The Wearables Gap In The Internet Of Things

There’s an ever widening gap in those who buy into the Internet of Things and those who don’t.

This is not to say that marketing and business execs don’t see the import of the transformational change coming, but rather the pace of consumer adoption may not be keeping up.

The latest IDC report on the numbers around the state of the wearables market is but one example.

While some 100 million wearable devices will hit the market globally this year, the projection is down from only a few months ago.

This begs the question of whether consumers are testing the IoT waters and then stepping back.

In some ways it’s like mobile apps, except with hardware.

A consumer may download an app that seems to make sense at the moment, but within a short period of time lose interest and discard it. Deleting is so easy with software.

In the land of Iot, a consumer may buy (or receive as a gift) a FitbBit, Jawbone or someother fitness tracker for their wrist.

Like a new app, the consumer may try it on and out and then lose interest. In this case, the wearable is simply tossed into a drawer where it continues to reside by itself.

In addition, features of fitness trackers are migrating to other devices, such as smartphones.

For example, anyone who wants to track walking distance or time can tap into Android’s Google Fit, which tracks steps taken, miles, time, average pace and calories burned. Playing to its strength, Android also provides the location where all of the walking occurred.

Several studies have noted that the abandonment rate of fitness trackers is relatively high.

But that’s a tough measurement to track, since the features are an evolving work in progress.

Ultimately, the right products will end up with the right consumers. Until then, the gap will remain.


The MediaPost IoT Marketing Forum is being held Aug. 3 in New York. Check it out the agenda here

3 comments about "The Wearables Gap In The Internet Of Things".
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  1. Mark Kramer from US Navy, June 20, 2016 at 9:25 a.m.

    Apparently this article isn't taking the research where it needs to be done. I work around a lot of personnel who many are considered early adopters and love the "I've got the new tech!" feeling. Watching many of these same personnel, wearables do not offer enough value or flexibility to consider keeping for any length of time. The Pawn shops are quickly filling up with these devices as well as eBay and Craigs List. The resale value is pennies on the dollar. I won't purchase a wearable and this has been consensus with many of my friends/peers due to some of the following reasons:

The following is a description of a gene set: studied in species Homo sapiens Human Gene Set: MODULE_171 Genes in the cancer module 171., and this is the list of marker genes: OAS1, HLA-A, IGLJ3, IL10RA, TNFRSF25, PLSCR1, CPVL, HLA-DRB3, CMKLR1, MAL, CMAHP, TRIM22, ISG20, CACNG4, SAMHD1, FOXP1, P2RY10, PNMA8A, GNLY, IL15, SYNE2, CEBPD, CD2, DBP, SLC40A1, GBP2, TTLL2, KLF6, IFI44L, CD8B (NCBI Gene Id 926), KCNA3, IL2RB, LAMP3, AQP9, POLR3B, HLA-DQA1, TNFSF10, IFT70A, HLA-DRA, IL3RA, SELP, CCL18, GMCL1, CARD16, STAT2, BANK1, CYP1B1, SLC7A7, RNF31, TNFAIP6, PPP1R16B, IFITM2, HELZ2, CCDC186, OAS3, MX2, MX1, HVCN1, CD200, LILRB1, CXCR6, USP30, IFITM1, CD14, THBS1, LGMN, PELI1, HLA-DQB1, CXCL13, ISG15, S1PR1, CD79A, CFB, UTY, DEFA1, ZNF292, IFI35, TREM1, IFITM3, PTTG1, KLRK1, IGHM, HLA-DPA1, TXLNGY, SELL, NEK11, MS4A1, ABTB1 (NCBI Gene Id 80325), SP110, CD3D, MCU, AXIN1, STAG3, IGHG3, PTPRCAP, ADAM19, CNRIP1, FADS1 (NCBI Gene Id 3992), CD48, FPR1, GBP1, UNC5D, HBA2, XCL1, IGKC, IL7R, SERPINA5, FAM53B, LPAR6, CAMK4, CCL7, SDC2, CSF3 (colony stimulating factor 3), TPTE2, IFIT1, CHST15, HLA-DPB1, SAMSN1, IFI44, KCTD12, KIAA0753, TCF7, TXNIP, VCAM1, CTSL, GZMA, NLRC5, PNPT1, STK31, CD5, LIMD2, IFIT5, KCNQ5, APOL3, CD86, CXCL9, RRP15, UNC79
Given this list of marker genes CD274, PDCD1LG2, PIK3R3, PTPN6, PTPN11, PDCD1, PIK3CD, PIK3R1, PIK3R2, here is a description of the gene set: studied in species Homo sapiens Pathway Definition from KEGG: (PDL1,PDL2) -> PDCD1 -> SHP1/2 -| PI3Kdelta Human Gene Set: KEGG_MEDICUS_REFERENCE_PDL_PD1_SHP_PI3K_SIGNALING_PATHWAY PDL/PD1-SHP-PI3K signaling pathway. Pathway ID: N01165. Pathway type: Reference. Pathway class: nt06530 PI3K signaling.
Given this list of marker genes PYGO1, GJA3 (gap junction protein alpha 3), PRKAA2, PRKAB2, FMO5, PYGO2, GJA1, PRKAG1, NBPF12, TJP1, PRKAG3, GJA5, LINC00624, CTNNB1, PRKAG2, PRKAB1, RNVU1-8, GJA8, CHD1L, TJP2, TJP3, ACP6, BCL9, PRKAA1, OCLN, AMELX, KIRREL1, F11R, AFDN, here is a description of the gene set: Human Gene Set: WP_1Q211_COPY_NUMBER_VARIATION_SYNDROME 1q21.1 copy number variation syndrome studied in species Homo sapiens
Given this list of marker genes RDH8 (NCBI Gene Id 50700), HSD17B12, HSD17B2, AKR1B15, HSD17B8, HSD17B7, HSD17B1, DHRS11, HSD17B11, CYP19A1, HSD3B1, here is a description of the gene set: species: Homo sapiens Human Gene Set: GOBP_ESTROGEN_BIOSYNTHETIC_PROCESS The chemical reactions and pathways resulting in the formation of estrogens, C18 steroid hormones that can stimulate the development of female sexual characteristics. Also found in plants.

-Price is too high for what you recieve. Watch, timer, heart rate, distance, possiblly blue tooth with your phone. We realisticly stick with our "Smart Phones" - the Wow factor doesn't exist with the wearables. Marketing has attempted to make them something they are not
    -Customization and updates are few or non-existant
    -If we really want to acquire a wearable, we'll wait until the one we want to accept at a sutiable candidate comes available from one of the resellers as mentioned above. We'll probably utilize it then realize it doesn't give us anything we don't already have and toss it in the drawer then give it to one of our kids.
    -When one of our buddies asks if we own one - we state "Yeah I have one, it sits in a drawer at the house."

  2. Chuck Martin from Chuck Martin replied, June 20, 2016 at 10:10 a.m.

    Thanks for your comments and for sharing your personal insights around wearables, Mark, and your points about value provided are well taken. To clarify, the research cited here, and generally most of the research we base stories or commentaries on, are usually either national or global studies. They typically are quite large and often the demographics of respondents are matched against US Census data to assure it is a sample representative of the entire U.S. population. In the case of shipments of things, such as wearables here, it does not represent the actual sale of a product to a consumer, but rather the number of products heading into the marketplace to be sold. The decreased percentage cited, as we pointed out, is an indicator of lessening demand, likely for some of the reasons you mentioned. Hope this helps.

  3. Chuck Nyren from Advertising to Baby Boomers, June 20, 2016 at 4:41 p.m.

    No big surprise to me:

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